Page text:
The Three Sociological Perspectives


One of the most evident similarities among the three perspectives is that all of them are concerned with broad social aspects on how they influence society. This means they look at the wider social picture and formulate ways through which institutions affect society.
The macro perspective of these theories analyses the manner in which the society fits together as a whole. In this respect, the theories consider society a system of relationships, which form the social structure that we live in. In addition, the theories consider these social structures as the determinants of peoples’ character within the society.

Despite the differences that exist between functionalism and conflict theory, both schools of thought view society via the behavior of people. The greater considerations around these theories revolve around how people influence or are influenced by the society in which they live. In all three perspectives, analysis of the social perspectives takes place at different levels; this, in turn, provides sociologists with an orienting position that enlightens them about society and its occupants. The analysis conducts a study beginning with the specific events and ends with the big picture observed in both the micro and macro levels of study in the society’s social patterns.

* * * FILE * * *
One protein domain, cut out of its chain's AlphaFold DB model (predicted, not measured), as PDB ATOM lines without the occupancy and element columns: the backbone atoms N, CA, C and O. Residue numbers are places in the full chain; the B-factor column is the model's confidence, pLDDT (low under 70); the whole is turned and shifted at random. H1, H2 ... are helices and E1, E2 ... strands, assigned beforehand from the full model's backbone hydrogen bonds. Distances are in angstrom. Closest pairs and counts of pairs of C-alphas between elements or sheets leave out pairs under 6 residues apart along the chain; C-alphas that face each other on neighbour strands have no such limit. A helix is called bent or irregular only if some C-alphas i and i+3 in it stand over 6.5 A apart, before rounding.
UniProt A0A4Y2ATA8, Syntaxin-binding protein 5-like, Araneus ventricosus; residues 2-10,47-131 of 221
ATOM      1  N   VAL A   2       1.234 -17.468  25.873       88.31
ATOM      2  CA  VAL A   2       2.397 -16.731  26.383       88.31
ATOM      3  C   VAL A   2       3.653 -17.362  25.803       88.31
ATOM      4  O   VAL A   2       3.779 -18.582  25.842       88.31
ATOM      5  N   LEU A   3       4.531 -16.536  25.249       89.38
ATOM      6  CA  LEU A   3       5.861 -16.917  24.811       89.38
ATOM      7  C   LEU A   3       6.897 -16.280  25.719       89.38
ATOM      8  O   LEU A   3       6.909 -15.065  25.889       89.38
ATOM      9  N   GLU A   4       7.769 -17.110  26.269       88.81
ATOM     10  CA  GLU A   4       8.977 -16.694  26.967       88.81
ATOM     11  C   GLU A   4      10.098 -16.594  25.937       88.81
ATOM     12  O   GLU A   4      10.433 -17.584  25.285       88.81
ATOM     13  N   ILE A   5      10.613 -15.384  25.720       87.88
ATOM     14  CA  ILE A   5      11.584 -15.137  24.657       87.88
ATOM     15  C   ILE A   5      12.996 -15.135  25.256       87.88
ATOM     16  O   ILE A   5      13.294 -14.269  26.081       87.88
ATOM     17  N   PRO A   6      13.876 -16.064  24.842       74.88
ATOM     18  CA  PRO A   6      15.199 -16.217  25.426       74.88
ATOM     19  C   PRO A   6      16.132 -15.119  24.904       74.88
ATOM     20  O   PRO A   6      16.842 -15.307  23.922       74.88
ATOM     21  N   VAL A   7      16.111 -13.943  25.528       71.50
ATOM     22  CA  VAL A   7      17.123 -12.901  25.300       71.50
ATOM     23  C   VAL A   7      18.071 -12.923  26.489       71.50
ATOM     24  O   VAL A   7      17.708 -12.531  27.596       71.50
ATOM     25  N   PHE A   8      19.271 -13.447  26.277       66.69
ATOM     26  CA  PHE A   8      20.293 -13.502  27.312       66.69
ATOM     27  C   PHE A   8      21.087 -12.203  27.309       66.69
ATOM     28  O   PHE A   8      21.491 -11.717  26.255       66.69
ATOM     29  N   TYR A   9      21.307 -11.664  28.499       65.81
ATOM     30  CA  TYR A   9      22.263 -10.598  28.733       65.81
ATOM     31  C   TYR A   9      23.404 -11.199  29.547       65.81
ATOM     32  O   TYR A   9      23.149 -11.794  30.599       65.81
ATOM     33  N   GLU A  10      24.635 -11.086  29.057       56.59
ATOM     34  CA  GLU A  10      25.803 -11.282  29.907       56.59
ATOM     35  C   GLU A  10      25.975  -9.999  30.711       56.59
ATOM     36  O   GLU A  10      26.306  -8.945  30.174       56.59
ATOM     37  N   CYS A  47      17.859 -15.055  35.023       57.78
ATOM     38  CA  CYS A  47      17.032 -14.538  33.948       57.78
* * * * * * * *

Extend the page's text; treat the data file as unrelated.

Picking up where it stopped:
Both the conflict theory and the functionalism perspective offer the macro-level approach to the study of people and their impacts on society. The symbolic perspective, on the other hand, takes into consideration the micro-level analysis, which revolves around how people think and translate different models. The macro and micro levels of thinking are completely different and present different ideologies regarding the phenomenon under study. Both the functionalist and the conflict perspective use assumptions in their analyses on how things are within the social sphere. The symbolic perspective, on the other hand, does not make assumptions; rather, it analyses individuals’ behavior and actions relative to the things happening around them.

A great distinction, however, exists between the functionalist and conflict perspectives. Functionalism takes into consideration how groups of people come together and unite to build the society and considers whether the group actions are good for the development of the society. Conflict theory, on the other hand, does not view society as an entire system that comes together but as a continuum of conflicts. These conflicts arise between the bourgeoisie (the haves) and the proletariat. The conflict perspective is of the opinion that the conflicts can only end if the low-income workers rebel against the bourgeoisie.

Further, the conflict theory paints a dark picture of human nature and considers humans as entities that are always in constant disagreements over capitalism and the attainment of higher social classes. The functionalism perspective looks at the positive side of people like characters who can form groups and work together to attain the desired objectives.
Functionalism also depicts the attributes of value as something that exists amid groups of people and institutions and is applicable for the betterment of society. The symbolic perspective, for its part, argues that human value emanates from personal interactions, which come gradually. Finally, the functionalism and the conflict perspectives use macro-level analysis to present their opinions, while the symbolic interactionism perspective uses micro-level analysis, which narrows down to individual levels of thinking.

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